Employers are caught between a rock

In the wake of the Information Commission conference on the draft Data
Protection Code, Ben Willmott looks at pros and cons of the regulations

A conference organised by the Information Commission on the draft Data
Protection Code on employee monitoring appears to have raised more questions
than it has answered.

Employers hoped that the conference, which was part of an extended
consultation period on the draft code, would clear up the confusion surrounding
the monitoring of staff e-mail and Internet access at work and give
organisations a further chance to express their views on the subject.

Unfortunately, Information Commissioner Elizabeth France told delegates that
she is unable to address the perceived employee-bias of the code.

The draft code on the use of personal data in the workplace was published by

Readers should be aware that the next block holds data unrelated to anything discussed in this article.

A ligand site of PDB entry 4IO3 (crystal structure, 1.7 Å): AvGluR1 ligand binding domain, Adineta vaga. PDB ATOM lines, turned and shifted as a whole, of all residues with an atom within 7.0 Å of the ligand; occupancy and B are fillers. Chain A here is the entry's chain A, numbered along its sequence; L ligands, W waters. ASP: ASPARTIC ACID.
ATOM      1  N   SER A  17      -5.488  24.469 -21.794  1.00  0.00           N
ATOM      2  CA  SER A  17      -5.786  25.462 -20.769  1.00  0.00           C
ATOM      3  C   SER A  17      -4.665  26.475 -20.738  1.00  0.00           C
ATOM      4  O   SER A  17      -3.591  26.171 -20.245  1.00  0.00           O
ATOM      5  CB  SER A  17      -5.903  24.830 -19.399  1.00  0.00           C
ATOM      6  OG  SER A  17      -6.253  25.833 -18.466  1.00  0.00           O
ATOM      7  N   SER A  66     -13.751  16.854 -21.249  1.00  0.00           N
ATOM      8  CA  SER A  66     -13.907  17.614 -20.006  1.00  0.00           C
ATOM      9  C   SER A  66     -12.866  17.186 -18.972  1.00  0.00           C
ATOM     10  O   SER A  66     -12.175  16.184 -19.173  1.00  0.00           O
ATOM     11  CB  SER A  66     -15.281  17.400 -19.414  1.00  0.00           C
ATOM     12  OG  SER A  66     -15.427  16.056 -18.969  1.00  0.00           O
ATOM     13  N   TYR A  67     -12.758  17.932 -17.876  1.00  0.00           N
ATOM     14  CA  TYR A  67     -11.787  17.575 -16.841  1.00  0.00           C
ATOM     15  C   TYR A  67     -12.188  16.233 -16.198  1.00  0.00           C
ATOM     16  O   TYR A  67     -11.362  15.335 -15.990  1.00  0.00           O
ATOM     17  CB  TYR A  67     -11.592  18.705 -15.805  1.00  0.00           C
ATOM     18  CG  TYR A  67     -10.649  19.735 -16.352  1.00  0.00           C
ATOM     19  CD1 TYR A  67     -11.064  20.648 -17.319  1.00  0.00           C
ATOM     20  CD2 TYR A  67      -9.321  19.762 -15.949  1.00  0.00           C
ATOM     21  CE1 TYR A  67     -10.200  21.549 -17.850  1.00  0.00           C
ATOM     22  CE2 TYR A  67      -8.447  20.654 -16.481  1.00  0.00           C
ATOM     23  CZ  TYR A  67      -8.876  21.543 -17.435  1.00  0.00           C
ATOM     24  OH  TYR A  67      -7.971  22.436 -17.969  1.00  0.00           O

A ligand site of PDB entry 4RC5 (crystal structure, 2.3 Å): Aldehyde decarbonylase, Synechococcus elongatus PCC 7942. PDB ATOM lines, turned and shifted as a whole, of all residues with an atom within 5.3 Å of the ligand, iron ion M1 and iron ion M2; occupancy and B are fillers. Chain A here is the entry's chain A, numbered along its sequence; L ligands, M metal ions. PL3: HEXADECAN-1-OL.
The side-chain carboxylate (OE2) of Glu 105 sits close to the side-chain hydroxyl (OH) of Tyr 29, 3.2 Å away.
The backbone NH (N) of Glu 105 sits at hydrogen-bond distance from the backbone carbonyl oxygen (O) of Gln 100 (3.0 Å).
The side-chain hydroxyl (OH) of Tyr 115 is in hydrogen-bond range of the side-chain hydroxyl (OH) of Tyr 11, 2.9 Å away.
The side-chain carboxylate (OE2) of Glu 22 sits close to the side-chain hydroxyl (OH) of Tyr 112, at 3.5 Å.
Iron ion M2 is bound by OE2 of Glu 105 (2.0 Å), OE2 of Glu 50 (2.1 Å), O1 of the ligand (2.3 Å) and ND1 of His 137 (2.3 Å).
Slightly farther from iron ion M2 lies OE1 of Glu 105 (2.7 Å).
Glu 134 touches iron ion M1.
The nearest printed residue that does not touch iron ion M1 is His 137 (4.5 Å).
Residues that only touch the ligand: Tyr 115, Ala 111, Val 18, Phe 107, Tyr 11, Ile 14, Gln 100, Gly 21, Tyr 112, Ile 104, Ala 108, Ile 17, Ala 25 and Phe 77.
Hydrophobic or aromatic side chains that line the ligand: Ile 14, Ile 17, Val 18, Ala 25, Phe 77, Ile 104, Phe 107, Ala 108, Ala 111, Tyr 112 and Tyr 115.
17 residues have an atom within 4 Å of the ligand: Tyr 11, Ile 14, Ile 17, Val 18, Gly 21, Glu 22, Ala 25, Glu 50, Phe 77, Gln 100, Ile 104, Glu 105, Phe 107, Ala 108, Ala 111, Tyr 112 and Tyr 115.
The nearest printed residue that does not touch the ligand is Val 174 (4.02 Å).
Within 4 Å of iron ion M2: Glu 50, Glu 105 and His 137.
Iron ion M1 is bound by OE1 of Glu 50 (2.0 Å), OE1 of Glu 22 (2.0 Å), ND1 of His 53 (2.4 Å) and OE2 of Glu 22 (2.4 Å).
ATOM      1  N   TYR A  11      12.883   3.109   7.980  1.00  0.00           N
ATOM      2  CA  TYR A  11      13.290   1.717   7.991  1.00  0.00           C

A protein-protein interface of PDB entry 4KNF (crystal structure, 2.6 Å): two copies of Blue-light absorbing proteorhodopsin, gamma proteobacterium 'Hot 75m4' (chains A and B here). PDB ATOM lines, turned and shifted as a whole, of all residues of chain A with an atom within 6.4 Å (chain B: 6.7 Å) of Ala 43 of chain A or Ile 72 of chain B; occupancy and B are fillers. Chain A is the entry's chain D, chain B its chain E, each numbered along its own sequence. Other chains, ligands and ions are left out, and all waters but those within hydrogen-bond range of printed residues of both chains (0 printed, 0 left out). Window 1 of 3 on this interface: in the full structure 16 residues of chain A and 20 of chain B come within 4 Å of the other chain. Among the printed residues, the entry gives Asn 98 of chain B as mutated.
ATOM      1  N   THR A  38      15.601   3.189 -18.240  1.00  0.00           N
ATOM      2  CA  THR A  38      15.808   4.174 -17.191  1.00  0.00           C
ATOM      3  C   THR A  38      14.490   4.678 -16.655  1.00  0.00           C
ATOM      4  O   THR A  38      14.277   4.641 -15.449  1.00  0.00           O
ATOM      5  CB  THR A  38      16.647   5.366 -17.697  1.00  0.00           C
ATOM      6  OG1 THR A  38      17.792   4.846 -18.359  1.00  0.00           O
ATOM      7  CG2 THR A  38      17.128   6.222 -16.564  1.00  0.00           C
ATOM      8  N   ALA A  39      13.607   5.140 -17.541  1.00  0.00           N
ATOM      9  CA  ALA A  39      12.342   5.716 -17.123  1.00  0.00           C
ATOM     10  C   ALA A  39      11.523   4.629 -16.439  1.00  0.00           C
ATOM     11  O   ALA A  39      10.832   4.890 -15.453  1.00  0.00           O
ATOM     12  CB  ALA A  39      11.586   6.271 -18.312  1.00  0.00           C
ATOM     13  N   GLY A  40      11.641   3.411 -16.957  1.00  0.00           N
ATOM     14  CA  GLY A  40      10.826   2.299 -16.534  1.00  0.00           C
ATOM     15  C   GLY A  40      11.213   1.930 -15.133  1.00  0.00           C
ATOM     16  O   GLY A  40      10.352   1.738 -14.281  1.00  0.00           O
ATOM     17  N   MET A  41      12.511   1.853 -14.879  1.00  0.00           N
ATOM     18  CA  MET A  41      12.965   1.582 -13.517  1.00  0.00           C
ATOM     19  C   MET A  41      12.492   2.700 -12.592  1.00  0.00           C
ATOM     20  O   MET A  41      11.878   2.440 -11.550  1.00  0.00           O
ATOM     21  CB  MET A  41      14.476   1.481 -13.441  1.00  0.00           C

the commissioner in October last year to provide guidance for employers on what
they need to do to comply with the Data Protection Act 1998.

But Personnel Today has discovered that HR professionals still have an
opportunity to influence the revised Data Protection Code. France explained
that the commission will supply a copy of the new draft of the code to a select
number of organisations later this summer, including the CIPD. Concerned HR
professionals should contact the CIPD to see the final draft and make their
voices heard.

The problems

The CIPD, CBI and the British Chambers of Commerce have serious concerns
over whether employers will be able to comply with the code without damaging
their businesses, unless its content is significantly changed.

One of their worries is how organisations will be able to comply with all